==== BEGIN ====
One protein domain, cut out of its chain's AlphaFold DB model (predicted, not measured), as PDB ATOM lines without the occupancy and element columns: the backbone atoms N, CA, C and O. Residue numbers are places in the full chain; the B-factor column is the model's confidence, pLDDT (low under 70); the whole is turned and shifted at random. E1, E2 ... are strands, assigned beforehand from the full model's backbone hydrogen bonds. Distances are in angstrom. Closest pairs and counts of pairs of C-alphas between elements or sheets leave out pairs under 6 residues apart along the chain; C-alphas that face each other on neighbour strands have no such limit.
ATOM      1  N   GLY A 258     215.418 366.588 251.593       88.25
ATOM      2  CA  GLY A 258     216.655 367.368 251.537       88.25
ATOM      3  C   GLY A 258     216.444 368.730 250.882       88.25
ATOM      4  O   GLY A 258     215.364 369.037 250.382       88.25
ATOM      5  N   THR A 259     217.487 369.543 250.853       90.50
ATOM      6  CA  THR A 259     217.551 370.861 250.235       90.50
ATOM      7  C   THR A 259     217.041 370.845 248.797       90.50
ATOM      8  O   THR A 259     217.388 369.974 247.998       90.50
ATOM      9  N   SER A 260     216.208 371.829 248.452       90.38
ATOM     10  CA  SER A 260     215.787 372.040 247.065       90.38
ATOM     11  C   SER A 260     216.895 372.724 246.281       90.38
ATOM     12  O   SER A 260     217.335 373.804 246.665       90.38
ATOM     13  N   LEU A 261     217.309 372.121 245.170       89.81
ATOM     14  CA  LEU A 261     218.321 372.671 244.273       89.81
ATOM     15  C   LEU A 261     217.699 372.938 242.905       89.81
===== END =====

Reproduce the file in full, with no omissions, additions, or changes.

One protein domain, cut out of its chain's AlphaFold DB model (predicted, not measured), as PDB ATOM lines without the occupancy and element columns: the backbone atoms N, CA, C and O. Residue numbers are places in the full chain; the B-factor column is the model's confidence, pLDDT (low under 70); the whole is turned and shifted at random. E1, E2 ... are strands, assigned beforehand from the full model's backbone hydrogen bonds. Distances are in angstrom. Closest pairs and counts of pairs of C-alphas between elements or sheets leave out pairs under 6 residues apart along the chain; C-alphas that face each other on neighbour strands have no such limit.
ATOM      1  N   GLY A 258     215.418 366.588 251.593       88.25
ATOM      2  CA  GLY A 258     216.655 367.368 251.537       88.25
ATOM      3  C   GLY A 258     216.444 368.730 250.882       88.25
ATOM      4  O   GLY A 258     215.364 369.037 250.382       88.25
ATOM      5  N   THR A 259     217.487 369.543 250.853       90.50
ATOM      6  CA  THR A 259     217.551 370.861 250.235       90.50
ATOM      7  C   THR A 259     217.041 370.845 248.797       90.50
ATOM      8  O   THR A 259     217.388 369.974 247.998       90.50
ATOM      9  N   SER A 260     216.208 371.829 248.452       90.38
ATOM     10  CA  SER A 260     215.787 372.040 247.065       90.38
ATOM     11  C   SER A 260     216.895 372.724 246.281       90.38
ATOM     12  O   SER A 260     217.335 373.804 246.665       90.38
ATOM     13  N   LEU A 261     217.309 372.121 245.170       89.81
ATOM     14  CA  LEU A 261     218.321 372.671 244.273       89.81
ATOM     15  C   LEU A 261     217.699 372.938 242.905       89.81